In a sense neither environment alone nor genetics alone nor evolution alone determines what it is to be human. Rather, all these elements interact but how these interactions become expressed in the lives of individuals or species cannot be complete predicted. Evolution itself is not this mindless and completely random passing on of genes. Evolution occurs within the living context of organisms relating to their environments. Some species and individuals are quite adaptive to new conditions. Humans consciously engage the environment and even create a social environment which studies now show affect their genetic expression. Both the individual through choices and the society we live in have real and lasting effects on our genetic make up and expression. The biological system is creative and far more quickly adaptive than pure evolution would suggest. While evolution calls for change over huge periods of time as a species plods through history, some noted changes can occur within a lifetime of an individual or a species as was shown in the experiment mentioned above with the killer bees and honey bees. Dr. Steven Cole says:
“Your experiences today will influence the molecular composition of your body for the next two to three months, or, perhaps, for the rest of your life. Plan your day accordingly.”
That thought has obvious implications for those theists who do accept aspects of evolution. If experience can influence the molecular composition of your body, then sin does have a biological effect on what it is to be human. The world of the Fall is not merely abstract thinking but begins to describe what we experience and witness everyday in human behavior.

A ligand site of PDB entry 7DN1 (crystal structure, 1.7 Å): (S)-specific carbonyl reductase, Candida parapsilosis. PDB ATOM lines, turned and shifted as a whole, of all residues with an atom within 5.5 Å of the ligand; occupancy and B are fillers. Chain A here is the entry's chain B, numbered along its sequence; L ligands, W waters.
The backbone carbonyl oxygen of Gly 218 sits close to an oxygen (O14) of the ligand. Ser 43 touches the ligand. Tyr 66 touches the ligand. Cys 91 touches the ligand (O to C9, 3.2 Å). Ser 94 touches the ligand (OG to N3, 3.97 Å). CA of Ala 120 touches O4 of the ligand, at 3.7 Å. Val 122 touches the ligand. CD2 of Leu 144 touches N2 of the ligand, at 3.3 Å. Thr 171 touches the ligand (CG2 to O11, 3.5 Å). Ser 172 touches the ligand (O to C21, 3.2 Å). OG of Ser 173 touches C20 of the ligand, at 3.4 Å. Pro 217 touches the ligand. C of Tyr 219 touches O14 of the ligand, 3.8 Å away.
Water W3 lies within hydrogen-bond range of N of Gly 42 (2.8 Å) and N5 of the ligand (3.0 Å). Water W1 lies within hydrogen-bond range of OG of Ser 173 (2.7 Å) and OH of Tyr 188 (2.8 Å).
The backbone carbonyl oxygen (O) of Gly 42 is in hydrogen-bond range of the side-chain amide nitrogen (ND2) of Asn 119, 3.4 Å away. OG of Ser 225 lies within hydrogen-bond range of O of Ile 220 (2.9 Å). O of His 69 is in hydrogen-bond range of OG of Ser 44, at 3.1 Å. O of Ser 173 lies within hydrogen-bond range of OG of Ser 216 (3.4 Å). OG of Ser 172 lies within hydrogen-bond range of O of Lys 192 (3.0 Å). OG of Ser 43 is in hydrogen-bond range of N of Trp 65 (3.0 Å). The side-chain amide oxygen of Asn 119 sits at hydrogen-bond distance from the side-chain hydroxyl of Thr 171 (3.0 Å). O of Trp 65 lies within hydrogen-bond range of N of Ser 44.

In Dobbs interview with Dr. Cole, the implications of this new research become apparent.
“He wanted to add one more thing: He didn’t see any of this as deterministic.
We were obviously moving away from what he could prove at this point, perhaps from what is testable. We were in fact skirting the rabbit hole that is the free-will debate. Yet he wanted to make it clear he does not see us as slaves to either environment or genes.
“You can’t change your genes. But if we’re even half right about all this, you can change the way your genes behave—which is almost the same thing. By adjusting your environment you can adjust your gene activity. That’s what we’re doing as we move through life. We’re constantly trying to hunt down that sweet spot between too much challenge and too little.”
In this thinking, one might add that repentance, prayer and fasting, and actively participating in the communal liturgies of the church become not just a way of life for Christians, but a way in which we do our own form of genetic modification! The effects of the Fall are not merely spiritual, they are biological as well – death has become part of our existence. Conversely, life in the Body of Christ, is not only spiritual but also a social experience which influences epigenetics, and has biological implications for our health as well as our being.